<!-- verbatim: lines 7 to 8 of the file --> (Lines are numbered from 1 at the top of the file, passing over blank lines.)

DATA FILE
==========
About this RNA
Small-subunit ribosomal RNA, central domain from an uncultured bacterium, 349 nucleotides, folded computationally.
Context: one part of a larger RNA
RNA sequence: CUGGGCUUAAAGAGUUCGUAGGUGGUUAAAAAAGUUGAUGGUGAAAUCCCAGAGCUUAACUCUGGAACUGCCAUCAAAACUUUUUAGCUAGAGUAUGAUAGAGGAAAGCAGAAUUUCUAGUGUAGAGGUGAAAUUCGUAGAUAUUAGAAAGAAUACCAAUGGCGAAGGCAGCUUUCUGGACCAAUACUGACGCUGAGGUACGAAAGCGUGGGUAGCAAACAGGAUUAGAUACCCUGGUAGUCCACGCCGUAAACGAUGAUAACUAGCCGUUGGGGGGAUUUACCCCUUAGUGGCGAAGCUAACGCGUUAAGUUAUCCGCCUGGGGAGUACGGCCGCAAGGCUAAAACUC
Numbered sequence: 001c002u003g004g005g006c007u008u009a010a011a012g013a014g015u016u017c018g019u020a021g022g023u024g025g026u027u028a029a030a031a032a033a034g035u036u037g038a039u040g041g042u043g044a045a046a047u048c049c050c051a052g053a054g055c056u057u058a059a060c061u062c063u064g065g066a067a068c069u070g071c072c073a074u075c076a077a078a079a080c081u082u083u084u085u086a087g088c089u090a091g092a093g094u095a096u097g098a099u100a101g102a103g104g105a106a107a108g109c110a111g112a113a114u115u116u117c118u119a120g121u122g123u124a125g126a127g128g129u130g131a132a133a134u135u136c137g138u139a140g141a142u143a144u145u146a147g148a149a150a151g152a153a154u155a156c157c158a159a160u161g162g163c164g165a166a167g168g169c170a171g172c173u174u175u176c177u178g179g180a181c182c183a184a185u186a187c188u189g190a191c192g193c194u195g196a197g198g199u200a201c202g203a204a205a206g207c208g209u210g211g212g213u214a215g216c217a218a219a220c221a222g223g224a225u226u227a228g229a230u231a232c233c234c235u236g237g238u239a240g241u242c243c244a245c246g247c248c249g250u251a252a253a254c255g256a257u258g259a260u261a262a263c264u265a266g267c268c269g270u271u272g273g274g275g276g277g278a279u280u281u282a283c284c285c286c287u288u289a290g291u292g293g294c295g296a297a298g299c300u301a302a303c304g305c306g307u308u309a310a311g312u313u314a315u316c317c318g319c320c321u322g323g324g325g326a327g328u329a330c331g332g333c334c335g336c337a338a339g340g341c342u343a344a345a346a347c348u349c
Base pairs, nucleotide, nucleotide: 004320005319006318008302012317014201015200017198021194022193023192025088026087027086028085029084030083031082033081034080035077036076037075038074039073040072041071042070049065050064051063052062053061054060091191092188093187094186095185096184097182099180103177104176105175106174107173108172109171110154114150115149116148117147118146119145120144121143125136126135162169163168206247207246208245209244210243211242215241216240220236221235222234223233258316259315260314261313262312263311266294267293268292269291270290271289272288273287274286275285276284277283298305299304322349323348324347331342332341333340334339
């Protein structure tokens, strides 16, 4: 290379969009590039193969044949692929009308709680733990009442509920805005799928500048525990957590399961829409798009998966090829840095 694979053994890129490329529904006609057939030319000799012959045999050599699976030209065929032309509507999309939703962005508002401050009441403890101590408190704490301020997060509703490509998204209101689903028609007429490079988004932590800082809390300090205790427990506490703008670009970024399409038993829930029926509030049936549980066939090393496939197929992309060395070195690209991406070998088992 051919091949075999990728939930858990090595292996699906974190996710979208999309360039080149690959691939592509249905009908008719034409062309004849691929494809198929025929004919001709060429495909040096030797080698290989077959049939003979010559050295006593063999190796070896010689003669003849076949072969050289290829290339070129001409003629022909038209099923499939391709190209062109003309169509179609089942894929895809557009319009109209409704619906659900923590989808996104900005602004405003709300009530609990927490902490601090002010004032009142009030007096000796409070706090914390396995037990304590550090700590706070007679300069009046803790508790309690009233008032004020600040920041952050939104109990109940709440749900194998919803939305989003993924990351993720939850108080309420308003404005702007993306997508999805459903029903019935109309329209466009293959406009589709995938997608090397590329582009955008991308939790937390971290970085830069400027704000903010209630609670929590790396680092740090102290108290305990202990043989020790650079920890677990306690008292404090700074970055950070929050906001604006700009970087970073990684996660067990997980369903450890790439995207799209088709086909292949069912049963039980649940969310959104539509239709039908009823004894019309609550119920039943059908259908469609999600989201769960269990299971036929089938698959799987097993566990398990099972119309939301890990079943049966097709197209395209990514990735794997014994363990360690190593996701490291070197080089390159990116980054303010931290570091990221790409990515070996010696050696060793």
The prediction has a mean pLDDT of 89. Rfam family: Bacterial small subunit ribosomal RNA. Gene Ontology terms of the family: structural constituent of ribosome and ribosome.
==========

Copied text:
């Protein structure tokens, strides 16, 4: 290379969009590039193969044949692929009308709680733990009442509920805005799928500048525990957590399961829409798009998966090829840095 694979053994890129490329529904006609057939030319000799012959045999050599699976030209065929032309509507999309939703962005508002401050009441403890101590408190704490301020997060509703490509998204209101689903028609007429490079988004932590800082809390300090205790427990506490703008670009970024399409038993829930029926509030049936549980066939090393496939197929992309060395070195690209991406070998088992 051919091949075999990728939930858990090595292996699906974190996710979208999309360039080149690959691939592509249905009908008719034409062309004849691929494809198929025929004919001709060429495909040096030797080698290989077959049939003979010559050295006593063999190796070896010689003669003849076949072969050289290829290339070129001409003629022909038209099923499939391709190209062109003309169509179609089942894929895809557009319009109209409704619906659900923590989808996104900005602004405003709300009530609990927490902490601090002010004032009142009030007096000796409070706090914390396995037990304590550090700590706070007679300069009046803790508790309690009233008032004020600040920041952050939104109990109940709440749900194998919803939305989003993924990351993720939850108080309420308003404005702007993306997508999805459903029903019935109309329209466009293959406009589709995938997608090397590329582009955008991308939790937390971290970085830069400027704000903010209630609670929590790396680092740090102290108290305990202990043989020790650079920890677990306690008292404090700074970055950070929050906001604006700009970087970073990684996660067990997980369903450890790439995207799209088709086909292949069912049963039980649940969310959104539509239709039908009823004894019309609550119920039943059908259908469609999600989201769960269990299971036929089938698959799987097993566990398990099972119309939301890990079943049966097709197209395209990514990735794997014994363990360690190593996701490291070197080089390159990116980054303010931290570091990221790409990515070996010696050696060793």
The prediction has a mean pLDDT of 89. Rfam family: Bacterial small subunit ribosomal RNA. Gene Ontology terms of the family: structural constituent of ribosome and ribosome.